Want to protect your brain? Look after your eyes! Maintaining healthy vision may help prevent cognitive decline in elderly people, study suggests
- Adults who had worse vision at the start of the study also had worse scores on a cognitive exam
- The team found that vision had a stronger influence on cognition than the reverse
- Researchers say worsening vision can discourage people from brain-stimulating activities like doing crosswords and engaging with other people
Maintaining healthy vision may slow down cognitive decline in older people, a new study suggests.
Researchers say that vision fixes, including a new eyeglass prescription or surgery to remove cataracts, can go a long way toward helping seniors stay mentally sharp.
Past studies have suggested that eating a healthy diet, exercising regularly and getting enough sleep are all ways to reduce your risk of cognitive decline.
With the number of adults with dementia expected to triple by 2050, the scientists from the University of Miami Miller School of Medicine hope that retaining healthy eyesight could be a new intervention to prevent, or delay, the onset of age-related diseases.
Maintaining healthy vision may slow down cognitive decline in older people, a new study from the he University of Miami Miller School of Medicine suggests
For the study, the researchers followed 2,520 adults, between the ages of 65 and 84 for eight years, testing their vision and cognitive status every other year.
With each vision test, the participants on average lost the ability read one line of an eye chart.
Results showed that the adults who had worse vision at the start of the study also had worse scores on the cognitive exam.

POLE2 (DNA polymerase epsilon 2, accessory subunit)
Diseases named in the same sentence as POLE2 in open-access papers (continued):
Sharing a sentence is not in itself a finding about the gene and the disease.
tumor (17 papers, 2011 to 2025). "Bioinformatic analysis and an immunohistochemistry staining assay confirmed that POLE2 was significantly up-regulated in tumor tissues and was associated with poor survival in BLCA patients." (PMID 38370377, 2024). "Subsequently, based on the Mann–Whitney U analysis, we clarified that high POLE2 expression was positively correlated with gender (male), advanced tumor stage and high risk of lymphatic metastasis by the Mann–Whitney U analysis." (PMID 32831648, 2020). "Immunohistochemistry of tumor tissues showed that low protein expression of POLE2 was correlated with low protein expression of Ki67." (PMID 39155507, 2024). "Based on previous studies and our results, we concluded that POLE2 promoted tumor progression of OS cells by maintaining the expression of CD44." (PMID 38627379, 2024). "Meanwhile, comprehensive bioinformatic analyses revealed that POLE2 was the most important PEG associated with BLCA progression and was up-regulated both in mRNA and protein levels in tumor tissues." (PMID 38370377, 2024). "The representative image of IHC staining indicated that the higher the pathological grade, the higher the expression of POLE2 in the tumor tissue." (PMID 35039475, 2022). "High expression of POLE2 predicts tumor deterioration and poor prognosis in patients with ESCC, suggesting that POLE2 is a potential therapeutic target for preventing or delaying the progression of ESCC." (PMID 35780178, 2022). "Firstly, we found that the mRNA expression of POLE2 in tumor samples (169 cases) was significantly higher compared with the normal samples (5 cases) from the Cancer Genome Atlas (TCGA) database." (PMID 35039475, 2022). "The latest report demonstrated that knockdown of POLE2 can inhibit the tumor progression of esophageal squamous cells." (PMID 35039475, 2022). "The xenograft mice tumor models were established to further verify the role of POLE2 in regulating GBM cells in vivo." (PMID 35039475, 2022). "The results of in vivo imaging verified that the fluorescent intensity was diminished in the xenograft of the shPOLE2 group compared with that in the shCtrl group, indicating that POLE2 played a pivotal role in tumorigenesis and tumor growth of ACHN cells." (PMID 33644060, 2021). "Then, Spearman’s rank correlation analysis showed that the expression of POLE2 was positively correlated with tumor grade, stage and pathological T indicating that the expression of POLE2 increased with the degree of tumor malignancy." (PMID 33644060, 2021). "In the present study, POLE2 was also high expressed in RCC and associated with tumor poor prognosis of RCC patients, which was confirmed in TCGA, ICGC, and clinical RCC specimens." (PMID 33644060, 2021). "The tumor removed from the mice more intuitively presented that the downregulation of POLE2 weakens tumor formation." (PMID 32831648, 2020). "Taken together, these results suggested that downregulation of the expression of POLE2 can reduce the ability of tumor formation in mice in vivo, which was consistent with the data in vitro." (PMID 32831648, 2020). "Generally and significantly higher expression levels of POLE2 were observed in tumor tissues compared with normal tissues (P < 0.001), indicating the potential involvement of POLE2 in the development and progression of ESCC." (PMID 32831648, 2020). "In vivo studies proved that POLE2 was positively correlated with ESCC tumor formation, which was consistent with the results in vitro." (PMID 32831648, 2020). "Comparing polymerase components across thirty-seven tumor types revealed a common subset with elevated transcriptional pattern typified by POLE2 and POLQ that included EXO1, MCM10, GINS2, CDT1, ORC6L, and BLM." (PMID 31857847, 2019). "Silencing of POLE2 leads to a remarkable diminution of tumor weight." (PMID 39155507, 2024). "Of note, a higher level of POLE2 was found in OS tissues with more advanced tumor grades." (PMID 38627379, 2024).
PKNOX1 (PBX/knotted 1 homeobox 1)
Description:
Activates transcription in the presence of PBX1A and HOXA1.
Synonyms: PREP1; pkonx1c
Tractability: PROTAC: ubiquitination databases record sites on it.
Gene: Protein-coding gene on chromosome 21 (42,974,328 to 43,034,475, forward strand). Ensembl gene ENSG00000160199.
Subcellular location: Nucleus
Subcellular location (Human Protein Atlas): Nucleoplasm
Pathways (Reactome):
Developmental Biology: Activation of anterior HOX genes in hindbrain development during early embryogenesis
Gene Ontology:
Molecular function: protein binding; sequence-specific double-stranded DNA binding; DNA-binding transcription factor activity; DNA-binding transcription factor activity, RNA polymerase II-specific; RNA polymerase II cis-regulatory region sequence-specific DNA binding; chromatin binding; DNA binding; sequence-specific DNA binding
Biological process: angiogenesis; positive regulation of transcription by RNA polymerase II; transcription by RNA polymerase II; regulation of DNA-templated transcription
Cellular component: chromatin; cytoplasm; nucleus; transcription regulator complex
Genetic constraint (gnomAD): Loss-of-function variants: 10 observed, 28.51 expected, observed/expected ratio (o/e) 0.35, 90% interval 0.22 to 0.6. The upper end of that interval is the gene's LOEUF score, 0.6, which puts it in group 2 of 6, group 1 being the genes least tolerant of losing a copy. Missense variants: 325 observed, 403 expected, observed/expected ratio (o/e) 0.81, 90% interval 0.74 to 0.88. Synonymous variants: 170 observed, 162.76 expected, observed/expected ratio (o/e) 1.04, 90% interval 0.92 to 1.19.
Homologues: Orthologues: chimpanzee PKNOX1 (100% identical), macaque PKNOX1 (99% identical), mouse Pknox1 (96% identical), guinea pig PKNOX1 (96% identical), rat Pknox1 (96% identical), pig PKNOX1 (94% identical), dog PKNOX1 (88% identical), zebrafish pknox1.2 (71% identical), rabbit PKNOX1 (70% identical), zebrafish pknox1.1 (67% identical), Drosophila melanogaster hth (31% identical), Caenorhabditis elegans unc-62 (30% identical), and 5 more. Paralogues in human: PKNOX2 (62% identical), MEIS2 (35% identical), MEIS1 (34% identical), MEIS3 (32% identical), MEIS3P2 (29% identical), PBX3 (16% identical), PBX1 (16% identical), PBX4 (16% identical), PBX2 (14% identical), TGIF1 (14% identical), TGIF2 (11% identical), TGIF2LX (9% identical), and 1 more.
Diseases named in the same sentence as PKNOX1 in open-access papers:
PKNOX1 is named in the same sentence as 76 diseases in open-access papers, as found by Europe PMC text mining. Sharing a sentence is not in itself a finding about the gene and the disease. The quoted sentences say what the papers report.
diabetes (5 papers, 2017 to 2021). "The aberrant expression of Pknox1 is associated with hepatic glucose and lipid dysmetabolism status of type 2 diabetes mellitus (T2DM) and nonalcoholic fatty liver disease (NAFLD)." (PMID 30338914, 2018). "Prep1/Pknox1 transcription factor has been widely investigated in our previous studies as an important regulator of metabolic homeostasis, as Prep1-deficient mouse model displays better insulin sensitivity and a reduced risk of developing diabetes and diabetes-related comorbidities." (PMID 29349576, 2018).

The worse there was a decline in visual acuity, or the sharpness of vision, there was an equal decline seen in cognitive function.
Cognitive decline increased from 11 percent at the start of the study to almost 21 percent at the end.
The team found that vision had a stronger influence on cognition than the reverse.
The researchers admit they don’t exactly understand the mechanism behind the relationship between vision and cognition.
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However, according to lead author Diane Zheng, a PhD student in the department of epidemiology at the University of Miami Miller School of Medicine, worsening vision can discourage people from brain-stimulating activities like doing crosswords and engaging with other people.
‘Taking care of your vision is important in order to maintain good cognitive function,’ she said.
According to an essay published in JAMA Ophthalmology last month, both cognitive decline and vision loss are expected to increase significantly in line with population growth.
The number of people with dementia is estimated to triple from 50 million to 132 million in 2050 and the number of those with blindness will rise from 38 million to 115 million in 2050.
Zheng said she recommends that older adults get regular eye checkups, and have any vision symptoms checked out and treated promptly.
Dr Heather Whitson of Duke University School of Medicine and Durham VA Medical Center, who wasn’t involved in the research, told Reuters that causes of age-related vision loss, such as glaucoma, ‘are highly treatable’ and the amount of eyesight loss can be reduced when detected early.
However, she adds that the research provides an added benefit of maintaining healthy eyesight.
‘If you’re aging without good vision, not only are you giving your brain less stimulation, you might be altering your brain at a structural level,’ she said.
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